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Reading: Factors predicting a successful post-discharge outcome for individuals aged 80 years and over

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Research & theory

Factors predicting a successful post-discharge outcome for individuals aged 80 years and over

Authors:

Line Kildal Bragstad ,

NO
About Line
OT, M.Sc, Doctoral research fellow, Faculty of Medicine, Institute of Health and Society, Department of Nursing Science, University of Oslo. P.O. Box 1130 Blindern, NO-0318 Oslo, Norway
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Marit Kirkevold,

NO
About Marit

RN, EdD, Professor, Faculty of Medicine, Institute of Health and Society, Department of Nursing Science, University of Oslo. P.O. Box 1130 Blindern, NO-0318 Oslo, Norway

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Dag Hofoss,

NO
About Dag
PhD, Professor, Faculty of Medicine, Institute of Health and Society, Department of Nursing Science, University of Oslo. P.O. Box 1130 Blindern, NO-0318 Oslo, Norway
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Christina Foss

NO
About Christina
RN, PhD, Associate Professor, Faculty of Medicine, Institute of Health and Society, Department of Nursing Science, University of Oslo. P.O. Box 1130 Blindern, NO-0318 Oslo, Norway
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Abstract

Introduction and background: The early post-discharge period is a vulnerable time for older patients with complex care requirements. This paper identifies factors predicting a self-reported successful post-discharge outcome for patients aged 80 and over by exploring factors related to the discharge process, the provision of formal home-care services, informal care and characteristics of the patients.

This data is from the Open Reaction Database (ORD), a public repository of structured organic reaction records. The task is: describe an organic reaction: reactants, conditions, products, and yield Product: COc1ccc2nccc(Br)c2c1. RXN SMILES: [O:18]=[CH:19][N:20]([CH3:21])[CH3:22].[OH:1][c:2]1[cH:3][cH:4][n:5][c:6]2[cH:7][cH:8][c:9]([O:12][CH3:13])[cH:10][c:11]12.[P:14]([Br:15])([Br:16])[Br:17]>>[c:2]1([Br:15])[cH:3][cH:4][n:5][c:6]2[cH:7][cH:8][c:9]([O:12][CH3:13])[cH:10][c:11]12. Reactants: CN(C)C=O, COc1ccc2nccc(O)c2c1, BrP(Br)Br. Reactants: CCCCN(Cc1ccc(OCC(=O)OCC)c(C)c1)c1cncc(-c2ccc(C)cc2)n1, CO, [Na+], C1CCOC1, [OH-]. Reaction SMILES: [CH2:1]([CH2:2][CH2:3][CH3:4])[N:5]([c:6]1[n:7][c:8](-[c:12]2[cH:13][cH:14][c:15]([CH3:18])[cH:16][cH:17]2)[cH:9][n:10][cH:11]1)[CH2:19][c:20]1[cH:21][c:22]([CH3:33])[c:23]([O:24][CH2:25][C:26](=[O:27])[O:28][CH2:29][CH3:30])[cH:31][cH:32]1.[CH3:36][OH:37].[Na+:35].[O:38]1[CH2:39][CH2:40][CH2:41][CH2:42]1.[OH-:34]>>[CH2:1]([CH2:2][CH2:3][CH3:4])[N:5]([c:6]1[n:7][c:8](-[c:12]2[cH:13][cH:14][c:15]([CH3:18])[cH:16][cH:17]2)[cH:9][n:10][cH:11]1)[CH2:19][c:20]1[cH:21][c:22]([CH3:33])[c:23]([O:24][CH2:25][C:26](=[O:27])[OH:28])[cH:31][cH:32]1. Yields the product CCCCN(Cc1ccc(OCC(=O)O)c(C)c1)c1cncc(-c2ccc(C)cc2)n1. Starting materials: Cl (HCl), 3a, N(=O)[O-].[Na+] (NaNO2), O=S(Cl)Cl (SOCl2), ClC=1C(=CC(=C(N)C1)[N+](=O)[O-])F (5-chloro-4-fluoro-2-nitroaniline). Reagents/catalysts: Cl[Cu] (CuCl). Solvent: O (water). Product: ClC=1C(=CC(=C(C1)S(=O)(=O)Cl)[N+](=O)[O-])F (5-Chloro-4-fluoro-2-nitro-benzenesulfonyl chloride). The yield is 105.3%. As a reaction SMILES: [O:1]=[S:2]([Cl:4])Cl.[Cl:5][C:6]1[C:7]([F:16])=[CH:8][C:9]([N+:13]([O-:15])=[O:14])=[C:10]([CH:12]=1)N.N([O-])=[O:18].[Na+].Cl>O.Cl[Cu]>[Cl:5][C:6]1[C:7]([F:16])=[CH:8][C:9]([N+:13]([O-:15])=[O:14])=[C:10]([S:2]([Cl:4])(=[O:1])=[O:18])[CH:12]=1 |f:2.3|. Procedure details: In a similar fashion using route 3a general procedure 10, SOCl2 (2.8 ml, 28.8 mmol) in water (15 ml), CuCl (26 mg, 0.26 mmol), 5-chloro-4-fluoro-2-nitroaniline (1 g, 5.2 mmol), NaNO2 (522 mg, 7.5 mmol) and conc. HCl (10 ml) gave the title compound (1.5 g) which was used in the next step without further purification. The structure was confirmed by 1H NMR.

Methods: The study reports results from survey interviews with patients admitted from home to 14 hospitals in Norway and later discharged home. Logistic regression analysis was performed to assess the impact of a number of factors on the likelihood that the patients would report that they managed well after discharge.

Results: The odds of managing well after discharge were more than four times higher (OR=4.75, p= .022) for patients reporting that someone was present at homecoming than for those who came home to an empty house. Patients who reported receiving adequate help from the municipality had an odds four times (OR 4.18, p= .006) higher of reporting that everything went well after discharge than those who stated the help was inadequate.

Conclusions: Having someone at home upon return from hospital and having adequate formal home-care services are significantly associated with patient-reported success in managing well.

How to Cite: Bragstad LK, Kirkevold M, Hofoss D, Foss C. Factors predicting a successful post-discharge outcome for individuals aged 80 years and over. International Journal of Integrated Care. 2012;12(1):None. DOI: http://doi.org/10.5334/ijic.691
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Published on 10 Feb 2012.
Peer Reviewed

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